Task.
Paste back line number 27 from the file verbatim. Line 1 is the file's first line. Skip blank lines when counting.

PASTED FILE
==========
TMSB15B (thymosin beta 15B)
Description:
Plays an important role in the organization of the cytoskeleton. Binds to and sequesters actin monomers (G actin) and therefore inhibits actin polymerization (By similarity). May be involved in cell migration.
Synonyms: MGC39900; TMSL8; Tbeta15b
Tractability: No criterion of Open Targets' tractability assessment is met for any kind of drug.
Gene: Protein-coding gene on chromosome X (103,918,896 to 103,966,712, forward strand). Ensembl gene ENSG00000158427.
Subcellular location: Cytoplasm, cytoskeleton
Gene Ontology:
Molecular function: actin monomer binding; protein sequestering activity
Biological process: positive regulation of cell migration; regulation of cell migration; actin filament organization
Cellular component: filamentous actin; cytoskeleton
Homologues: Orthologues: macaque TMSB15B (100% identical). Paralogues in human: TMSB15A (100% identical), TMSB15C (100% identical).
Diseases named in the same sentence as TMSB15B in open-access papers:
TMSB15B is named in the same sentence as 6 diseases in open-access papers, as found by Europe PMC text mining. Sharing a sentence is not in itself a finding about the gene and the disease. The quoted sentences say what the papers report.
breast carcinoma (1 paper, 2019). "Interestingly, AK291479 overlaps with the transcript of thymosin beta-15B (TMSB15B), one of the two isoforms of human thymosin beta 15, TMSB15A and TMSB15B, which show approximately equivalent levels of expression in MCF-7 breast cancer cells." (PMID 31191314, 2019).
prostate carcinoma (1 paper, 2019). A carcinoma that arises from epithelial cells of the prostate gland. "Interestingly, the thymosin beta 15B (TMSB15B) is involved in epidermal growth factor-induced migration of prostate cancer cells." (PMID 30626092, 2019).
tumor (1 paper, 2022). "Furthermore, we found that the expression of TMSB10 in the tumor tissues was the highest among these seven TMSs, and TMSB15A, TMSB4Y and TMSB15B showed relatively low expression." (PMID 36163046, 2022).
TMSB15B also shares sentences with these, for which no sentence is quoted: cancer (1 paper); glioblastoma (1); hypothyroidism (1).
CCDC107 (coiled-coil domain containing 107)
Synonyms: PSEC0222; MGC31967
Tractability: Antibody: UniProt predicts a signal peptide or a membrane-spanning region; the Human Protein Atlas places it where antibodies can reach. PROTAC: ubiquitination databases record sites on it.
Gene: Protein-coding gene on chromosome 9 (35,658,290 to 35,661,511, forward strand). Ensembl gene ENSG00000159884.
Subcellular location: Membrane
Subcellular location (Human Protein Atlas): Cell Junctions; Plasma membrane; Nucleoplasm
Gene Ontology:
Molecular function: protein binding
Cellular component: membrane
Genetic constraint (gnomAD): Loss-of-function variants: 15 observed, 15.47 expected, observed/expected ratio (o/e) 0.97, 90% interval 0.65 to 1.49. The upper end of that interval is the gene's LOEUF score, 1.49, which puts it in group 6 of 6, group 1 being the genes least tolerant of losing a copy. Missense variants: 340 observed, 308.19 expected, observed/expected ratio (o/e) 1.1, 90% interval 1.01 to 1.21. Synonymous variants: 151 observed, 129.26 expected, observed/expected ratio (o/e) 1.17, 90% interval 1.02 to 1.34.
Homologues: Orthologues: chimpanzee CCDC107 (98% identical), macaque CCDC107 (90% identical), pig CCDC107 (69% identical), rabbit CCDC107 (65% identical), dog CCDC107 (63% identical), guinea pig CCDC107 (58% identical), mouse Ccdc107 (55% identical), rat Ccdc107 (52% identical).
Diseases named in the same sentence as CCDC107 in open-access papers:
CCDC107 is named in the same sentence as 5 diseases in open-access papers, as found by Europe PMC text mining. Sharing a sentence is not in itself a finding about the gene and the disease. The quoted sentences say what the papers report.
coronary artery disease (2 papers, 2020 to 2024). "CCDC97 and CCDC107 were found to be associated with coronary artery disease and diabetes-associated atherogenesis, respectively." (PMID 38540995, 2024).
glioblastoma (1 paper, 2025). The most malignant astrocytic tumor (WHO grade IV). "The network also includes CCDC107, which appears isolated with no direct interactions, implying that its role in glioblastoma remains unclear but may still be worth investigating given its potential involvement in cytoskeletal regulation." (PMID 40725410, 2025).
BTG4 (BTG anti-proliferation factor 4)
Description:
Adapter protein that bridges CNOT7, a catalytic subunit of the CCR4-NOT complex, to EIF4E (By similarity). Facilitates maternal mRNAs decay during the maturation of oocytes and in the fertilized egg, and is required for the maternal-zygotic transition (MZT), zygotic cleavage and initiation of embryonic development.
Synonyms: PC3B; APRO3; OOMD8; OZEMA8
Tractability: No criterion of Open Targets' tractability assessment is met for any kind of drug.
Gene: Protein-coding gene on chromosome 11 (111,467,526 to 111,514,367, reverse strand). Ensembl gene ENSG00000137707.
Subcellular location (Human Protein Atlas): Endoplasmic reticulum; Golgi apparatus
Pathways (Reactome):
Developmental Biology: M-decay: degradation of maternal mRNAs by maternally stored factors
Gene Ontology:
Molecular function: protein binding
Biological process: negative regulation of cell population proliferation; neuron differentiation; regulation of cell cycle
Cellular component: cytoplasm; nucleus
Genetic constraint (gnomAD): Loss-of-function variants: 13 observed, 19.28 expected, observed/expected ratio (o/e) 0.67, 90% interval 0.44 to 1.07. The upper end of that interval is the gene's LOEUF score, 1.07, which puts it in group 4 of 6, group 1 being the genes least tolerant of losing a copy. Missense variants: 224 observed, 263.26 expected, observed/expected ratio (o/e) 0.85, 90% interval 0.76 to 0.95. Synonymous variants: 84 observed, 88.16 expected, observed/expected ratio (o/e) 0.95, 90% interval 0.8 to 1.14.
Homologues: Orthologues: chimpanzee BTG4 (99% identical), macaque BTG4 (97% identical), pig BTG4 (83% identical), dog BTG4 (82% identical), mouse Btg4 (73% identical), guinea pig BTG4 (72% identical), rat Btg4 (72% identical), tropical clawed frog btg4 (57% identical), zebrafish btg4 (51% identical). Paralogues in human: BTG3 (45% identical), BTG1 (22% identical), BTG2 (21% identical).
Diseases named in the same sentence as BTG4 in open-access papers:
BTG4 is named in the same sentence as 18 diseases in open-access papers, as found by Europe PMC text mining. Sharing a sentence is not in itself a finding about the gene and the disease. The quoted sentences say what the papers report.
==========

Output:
Cellular component: membrane